White Pigeon family fighting insurance company for refusing coverage

Connor Watson is recovering fast from injuries suffered in a crash, but his insurance company is refusing to provide coverage.

Posted on May 14, 2014 at 7:52 p.m.

Editor’s note: An earlier version of this story published Thursday, May 15, incorrectly stated that Connor Watson had health insurance that included “hazardous activity” such as kart racing. Connor actually has less extensive coverage. Following the accident, his family made a claim to the insurance company, and the company denied covering his medical expenses based on Connor engaging in a “hazardous activity.” 

WHITE PIGEON, Mich. — Following a kart crash at the Mottville Speedway, Connor Watson is healing from his injuries at a rapid pace. But his recovery may be hindered now that his family’s insurance company declined to provide coverage. 

Watson, 16, of White Pigeon, was racing at the Mottville Speedway on May 4 when he lost control of his kart and crashed into a wall. He was airlifted to Bronson Methodist Hospital in Kalamazoo with head and chest injuries.

David Watson, Connor’s father, said his son surpassed the doctors’ expectations. On Tuesday Connor was alert, able to eat and able to walk with some help. 

"One of the things (the doctors) said was that the reports from the MRI are not consistent with what he's actually doing," he said. "And we just feel like the Lord's healed him."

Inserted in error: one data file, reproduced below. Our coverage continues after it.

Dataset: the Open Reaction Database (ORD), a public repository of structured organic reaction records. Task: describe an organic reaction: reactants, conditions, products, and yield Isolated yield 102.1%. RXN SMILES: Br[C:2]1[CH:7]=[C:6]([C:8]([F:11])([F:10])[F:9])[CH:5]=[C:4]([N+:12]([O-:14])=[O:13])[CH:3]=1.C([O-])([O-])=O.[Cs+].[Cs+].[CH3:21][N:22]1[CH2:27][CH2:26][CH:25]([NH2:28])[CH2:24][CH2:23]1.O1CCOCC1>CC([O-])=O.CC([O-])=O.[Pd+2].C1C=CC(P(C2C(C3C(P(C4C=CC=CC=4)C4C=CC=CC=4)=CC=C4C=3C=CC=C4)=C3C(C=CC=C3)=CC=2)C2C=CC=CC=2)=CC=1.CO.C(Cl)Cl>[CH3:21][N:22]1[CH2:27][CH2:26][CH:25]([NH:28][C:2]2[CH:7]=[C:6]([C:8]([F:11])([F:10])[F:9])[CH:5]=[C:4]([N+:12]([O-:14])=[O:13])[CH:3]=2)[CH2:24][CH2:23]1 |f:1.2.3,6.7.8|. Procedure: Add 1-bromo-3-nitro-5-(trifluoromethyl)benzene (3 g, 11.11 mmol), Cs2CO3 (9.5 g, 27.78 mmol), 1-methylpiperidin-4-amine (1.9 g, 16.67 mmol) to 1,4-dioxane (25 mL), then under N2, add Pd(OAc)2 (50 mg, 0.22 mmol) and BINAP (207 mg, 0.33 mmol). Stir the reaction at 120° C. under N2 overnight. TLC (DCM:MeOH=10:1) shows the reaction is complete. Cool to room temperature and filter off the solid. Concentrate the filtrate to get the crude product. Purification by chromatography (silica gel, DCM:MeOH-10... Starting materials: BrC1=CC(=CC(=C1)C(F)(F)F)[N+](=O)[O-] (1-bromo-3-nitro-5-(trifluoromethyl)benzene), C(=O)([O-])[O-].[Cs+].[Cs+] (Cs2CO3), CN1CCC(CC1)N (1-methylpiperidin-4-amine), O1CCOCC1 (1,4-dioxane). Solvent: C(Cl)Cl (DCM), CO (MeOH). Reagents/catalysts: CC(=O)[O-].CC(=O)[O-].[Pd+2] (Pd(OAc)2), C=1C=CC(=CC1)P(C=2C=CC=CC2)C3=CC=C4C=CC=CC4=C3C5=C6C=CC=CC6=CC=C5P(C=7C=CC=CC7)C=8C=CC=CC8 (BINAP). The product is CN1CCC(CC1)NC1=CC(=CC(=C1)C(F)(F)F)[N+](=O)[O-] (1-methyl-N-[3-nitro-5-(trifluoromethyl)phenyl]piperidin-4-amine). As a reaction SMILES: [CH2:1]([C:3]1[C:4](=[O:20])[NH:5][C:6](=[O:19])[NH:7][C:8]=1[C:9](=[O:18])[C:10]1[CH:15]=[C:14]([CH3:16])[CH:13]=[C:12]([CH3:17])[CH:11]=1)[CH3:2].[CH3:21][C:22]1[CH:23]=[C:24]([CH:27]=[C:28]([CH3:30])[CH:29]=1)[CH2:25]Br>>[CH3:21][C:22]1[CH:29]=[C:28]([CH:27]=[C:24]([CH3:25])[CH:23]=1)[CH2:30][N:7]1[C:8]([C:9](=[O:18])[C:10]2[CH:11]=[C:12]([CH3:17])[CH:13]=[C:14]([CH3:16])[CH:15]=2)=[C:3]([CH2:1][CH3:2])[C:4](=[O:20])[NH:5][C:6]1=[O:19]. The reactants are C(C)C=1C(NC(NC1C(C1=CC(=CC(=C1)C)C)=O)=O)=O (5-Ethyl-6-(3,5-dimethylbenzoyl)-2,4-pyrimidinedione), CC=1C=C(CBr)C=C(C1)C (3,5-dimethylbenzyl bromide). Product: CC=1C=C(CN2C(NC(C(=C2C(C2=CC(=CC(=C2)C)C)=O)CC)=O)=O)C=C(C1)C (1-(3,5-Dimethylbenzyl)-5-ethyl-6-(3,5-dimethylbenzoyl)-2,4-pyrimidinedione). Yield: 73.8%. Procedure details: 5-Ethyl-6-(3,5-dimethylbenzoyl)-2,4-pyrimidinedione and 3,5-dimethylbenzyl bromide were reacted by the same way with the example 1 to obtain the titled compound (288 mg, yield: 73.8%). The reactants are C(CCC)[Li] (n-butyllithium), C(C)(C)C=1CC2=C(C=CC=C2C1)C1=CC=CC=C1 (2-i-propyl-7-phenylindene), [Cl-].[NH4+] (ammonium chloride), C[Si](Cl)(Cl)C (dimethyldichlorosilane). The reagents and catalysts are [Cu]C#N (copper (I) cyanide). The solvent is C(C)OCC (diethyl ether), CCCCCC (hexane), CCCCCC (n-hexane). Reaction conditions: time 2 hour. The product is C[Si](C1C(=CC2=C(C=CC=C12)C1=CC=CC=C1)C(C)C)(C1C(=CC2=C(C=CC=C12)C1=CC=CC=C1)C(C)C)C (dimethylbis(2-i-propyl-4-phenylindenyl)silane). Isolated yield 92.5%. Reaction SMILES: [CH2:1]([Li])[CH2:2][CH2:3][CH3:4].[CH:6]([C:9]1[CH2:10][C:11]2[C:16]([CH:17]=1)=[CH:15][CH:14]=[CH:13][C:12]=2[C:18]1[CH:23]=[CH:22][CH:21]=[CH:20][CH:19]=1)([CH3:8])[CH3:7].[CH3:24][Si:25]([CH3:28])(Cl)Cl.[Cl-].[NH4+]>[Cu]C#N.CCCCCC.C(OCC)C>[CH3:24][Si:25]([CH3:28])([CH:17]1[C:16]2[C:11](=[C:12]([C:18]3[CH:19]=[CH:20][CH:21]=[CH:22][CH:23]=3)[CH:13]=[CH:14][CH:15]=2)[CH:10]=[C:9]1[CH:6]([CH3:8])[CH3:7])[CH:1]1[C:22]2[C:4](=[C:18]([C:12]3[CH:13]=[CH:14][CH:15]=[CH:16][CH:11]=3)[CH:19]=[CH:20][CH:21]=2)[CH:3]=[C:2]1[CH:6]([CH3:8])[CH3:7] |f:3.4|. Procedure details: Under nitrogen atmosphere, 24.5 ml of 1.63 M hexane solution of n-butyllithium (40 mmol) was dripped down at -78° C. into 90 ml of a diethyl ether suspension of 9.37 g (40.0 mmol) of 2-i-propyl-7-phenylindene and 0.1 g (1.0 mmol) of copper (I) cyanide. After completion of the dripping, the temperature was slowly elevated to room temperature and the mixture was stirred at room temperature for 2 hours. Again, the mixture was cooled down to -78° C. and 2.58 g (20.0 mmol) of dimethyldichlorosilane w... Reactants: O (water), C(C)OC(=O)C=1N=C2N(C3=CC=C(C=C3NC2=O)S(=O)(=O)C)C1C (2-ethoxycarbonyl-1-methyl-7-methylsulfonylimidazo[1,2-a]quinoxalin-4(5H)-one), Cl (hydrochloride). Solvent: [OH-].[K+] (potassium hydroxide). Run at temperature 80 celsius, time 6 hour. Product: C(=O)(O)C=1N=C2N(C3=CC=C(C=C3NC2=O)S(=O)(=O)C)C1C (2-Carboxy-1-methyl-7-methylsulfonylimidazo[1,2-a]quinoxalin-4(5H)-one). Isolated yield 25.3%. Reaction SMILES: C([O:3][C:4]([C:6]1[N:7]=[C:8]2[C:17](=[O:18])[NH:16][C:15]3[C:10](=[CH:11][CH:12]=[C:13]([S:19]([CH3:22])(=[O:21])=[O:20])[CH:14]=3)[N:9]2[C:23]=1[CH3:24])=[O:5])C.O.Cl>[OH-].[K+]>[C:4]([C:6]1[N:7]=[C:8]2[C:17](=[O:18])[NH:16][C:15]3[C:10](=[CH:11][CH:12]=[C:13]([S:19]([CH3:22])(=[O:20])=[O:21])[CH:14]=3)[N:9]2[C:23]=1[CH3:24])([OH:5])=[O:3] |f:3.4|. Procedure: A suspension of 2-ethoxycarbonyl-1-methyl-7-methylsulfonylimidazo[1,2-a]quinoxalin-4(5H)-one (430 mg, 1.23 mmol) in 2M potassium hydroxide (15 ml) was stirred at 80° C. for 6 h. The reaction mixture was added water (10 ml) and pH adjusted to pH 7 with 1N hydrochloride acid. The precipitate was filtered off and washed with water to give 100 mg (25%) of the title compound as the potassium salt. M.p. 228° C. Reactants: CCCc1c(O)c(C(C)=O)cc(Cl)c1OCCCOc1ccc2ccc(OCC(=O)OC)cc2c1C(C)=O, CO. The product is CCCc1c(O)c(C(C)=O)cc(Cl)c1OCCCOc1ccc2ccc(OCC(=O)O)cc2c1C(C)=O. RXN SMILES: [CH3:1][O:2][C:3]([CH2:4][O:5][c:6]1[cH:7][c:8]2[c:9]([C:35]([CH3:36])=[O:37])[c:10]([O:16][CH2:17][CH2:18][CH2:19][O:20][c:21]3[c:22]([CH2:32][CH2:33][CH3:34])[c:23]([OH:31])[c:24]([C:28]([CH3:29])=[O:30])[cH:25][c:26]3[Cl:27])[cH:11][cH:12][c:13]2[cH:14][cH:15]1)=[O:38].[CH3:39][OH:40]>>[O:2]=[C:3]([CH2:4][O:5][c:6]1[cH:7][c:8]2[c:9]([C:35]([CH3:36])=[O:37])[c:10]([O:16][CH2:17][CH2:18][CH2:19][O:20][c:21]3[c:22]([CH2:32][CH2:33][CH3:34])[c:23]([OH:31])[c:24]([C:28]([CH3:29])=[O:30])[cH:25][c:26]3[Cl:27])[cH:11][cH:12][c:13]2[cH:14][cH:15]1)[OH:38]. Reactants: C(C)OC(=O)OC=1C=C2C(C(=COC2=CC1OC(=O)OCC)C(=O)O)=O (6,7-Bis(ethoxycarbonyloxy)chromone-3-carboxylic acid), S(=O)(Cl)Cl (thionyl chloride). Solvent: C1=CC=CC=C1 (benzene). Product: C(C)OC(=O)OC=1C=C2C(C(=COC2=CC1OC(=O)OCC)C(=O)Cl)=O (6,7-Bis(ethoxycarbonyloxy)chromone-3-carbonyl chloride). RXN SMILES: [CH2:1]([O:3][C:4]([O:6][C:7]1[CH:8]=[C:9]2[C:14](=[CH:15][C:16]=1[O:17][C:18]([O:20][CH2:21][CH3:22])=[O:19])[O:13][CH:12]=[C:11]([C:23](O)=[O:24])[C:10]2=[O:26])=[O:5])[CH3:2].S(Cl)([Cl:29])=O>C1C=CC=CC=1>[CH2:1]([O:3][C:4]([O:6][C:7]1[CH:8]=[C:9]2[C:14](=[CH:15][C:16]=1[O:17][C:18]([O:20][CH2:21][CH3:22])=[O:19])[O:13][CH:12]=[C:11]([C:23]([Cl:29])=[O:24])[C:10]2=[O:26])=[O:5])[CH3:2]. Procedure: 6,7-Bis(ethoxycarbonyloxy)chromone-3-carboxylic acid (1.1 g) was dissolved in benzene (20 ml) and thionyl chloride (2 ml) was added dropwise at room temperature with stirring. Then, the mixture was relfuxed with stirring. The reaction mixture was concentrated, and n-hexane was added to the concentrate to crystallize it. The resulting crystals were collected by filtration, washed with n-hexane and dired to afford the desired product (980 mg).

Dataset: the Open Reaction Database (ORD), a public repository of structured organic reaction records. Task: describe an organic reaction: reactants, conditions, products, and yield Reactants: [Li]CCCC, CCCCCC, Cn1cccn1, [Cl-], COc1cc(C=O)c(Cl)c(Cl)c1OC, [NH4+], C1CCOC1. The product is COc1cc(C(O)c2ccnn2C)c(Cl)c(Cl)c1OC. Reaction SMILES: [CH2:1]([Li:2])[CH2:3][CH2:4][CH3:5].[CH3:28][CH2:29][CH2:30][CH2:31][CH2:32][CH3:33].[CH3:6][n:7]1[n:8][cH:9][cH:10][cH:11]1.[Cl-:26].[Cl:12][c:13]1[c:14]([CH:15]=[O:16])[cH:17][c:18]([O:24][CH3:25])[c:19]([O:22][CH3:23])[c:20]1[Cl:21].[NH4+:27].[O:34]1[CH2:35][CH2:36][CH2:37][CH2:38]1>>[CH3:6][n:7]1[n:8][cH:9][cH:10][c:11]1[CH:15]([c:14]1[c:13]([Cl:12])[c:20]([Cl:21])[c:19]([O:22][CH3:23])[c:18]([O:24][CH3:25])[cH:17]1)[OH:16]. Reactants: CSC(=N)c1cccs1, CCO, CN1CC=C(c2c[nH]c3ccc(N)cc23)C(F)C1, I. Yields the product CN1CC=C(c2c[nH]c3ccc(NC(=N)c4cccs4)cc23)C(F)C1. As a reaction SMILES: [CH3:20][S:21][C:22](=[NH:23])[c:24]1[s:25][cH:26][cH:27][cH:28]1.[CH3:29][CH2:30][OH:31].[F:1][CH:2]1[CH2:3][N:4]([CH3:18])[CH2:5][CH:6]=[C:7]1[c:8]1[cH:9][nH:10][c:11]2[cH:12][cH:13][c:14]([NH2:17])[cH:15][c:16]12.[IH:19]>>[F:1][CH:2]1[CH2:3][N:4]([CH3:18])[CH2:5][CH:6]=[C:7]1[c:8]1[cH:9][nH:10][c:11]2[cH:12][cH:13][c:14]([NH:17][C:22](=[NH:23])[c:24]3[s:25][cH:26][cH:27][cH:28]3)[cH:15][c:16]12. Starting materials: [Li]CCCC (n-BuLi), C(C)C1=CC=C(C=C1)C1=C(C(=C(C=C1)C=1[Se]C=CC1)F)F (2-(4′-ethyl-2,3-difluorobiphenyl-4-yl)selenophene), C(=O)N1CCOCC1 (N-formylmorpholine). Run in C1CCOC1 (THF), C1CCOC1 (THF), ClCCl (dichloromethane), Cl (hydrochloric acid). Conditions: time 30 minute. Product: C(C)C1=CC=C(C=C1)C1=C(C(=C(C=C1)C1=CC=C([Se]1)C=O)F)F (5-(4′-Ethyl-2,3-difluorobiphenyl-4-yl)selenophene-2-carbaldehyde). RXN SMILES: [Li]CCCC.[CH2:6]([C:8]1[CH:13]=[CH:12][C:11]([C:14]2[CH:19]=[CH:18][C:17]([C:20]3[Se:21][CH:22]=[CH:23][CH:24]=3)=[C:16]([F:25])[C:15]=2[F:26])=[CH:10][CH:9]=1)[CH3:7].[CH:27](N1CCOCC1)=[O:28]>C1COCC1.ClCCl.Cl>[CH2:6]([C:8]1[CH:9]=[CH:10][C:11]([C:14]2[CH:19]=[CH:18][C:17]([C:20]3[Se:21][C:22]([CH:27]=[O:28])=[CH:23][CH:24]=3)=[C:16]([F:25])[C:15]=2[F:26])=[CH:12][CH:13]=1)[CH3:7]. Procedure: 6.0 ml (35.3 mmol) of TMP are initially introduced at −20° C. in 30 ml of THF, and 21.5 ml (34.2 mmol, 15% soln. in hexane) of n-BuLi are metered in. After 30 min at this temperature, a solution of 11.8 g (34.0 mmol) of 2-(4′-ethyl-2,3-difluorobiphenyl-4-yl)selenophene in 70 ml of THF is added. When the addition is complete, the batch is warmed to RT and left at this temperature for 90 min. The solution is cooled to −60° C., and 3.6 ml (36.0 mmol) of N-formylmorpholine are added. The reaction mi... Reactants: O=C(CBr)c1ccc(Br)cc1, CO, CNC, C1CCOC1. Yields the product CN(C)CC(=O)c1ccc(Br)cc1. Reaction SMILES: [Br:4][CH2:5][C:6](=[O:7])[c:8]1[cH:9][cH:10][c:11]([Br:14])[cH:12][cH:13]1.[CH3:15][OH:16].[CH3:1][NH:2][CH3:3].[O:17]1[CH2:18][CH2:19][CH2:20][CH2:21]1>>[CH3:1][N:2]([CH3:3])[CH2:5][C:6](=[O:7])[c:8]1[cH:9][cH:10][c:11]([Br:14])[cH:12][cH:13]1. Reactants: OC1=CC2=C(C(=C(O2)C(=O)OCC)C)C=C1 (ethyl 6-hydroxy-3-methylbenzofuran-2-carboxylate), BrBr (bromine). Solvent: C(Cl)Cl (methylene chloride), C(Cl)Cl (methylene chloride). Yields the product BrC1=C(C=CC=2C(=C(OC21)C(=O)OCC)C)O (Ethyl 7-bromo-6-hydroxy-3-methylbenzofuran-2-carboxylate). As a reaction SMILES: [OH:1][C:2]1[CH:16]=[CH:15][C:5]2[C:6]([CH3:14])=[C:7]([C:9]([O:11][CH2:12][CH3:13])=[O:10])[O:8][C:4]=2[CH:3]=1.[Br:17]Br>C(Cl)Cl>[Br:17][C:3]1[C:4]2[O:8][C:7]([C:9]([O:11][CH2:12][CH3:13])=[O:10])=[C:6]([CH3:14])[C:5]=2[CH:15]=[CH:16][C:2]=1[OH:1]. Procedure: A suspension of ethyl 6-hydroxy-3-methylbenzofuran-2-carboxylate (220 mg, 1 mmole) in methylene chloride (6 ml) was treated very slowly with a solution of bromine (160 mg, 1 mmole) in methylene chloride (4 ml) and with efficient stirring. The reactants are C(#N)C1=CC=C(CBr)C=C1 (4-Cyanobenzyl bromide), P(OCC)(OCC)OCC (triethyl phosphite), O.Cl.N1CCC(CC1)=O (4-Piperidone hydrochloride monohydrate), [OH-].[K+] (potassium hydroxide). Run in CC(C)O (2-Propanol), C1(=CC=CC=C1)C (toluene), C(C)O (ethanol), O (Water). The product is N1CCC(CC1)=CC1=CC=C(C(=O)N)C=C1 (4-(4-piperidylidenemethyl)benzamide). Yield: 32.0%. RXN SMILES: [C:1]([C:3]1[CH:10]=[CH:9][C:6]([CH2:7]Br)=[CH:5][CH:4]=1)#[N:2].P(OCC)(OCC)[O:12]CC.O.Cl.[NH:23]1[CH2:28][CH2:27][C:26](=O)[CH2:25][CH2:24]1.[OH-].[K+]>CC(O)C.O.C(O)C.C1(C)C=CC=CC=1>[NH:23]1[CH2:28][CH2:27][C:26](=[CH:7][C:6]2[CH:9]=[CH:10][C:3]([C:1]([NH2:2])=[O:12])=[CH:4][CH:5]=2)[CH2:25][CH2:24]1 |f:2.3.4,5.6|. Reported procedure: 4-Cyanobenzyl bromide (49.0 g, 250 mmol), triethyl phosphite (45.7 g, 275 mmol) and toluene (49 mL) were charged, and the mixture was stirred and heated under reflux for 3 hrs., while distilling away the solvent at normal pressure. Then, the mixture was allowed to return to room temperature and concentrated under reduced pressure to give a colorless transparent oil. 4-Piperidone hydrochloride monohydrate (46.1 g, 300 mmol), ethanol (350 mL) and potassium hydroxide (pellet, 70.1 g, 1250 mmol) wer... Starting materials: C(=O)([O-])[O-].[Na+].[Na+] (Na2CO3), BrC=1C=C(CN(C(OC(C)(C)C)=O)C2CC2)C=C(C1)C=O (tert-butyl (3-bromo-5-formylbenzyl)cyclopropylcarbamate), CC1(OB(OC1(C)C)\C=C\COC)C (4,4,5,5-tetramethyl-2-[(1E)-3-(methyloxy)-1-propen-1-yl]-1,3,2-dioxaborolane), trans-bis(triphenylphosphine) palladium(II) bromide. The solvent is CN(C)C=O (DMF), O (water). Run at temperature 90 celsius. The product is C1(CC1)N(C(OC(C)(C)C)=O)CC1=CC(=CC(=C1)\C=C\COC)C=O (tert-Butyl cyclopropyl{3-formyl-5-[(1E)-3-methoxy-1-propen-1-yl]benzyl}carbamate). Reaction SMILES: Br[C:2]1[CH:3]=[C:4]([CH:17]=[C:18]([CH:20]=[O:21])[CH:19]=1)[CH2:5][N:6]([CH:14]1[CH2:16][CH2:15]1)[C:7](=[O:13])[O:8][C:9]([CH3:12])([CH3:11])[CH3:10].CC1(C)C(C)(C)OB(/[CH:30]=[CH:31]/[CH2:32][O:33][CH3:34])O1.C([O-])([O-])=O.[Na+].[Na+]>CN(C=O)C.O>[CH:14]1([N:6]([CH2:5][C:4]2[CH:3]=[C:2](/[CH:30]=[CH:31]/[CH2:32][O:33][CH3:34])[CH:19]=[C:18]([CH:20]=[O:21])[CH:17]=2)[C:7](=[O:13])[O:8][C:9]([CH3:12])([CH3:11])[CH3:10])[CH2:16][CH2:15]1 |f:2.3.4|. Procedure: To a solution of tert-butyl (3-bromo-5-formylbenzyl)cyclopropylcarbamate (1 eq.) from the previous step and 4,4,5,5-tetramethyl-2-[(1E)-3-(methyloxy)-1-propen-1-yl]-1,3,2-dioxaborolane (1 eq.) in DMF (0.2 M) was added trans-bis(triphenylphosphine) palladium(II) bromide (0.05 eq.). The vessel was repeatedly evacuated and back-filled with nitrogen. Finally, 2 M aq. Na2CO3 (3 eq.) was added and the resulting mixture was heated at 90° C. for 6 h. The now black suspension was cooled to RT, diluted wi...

Connor left the hospital Wednesday evening, but instead of being transferred to outpatient therapy, he is going home. Outpatient therapy facilities cannot accept Connor without insurance. 

David said he thinks his son needs about two to three weeks of rehabilitation.

When the Watsons signed up with their insurance company, they signed up for a conventional family policy. 

When Connor suffered injuries from the crash and his family filed a claim, the insurance company denied coverage based on Connor engaging in a “hazardous hobby,” which was an exclusion in the policy.

The company listed examples of what they considered hazardous hobbies, like skydiving and auto racing, but didn’t mention go kart racing. 

The family has filed a complaint with the Michigan Department of Insurance and Financial Services, David said.

The racing community continues to help the family as much as it can. Last week racers passed their helmets out to the stands to collect money for the Watsons.

The Mottville Speedway will have a race in honor of Connor on May 26. The event will feature a 50-50 drawing, and half of the proceeds from the drawing will go to the Watson family to help pay medical bills.


Recommended for You

Back to top ^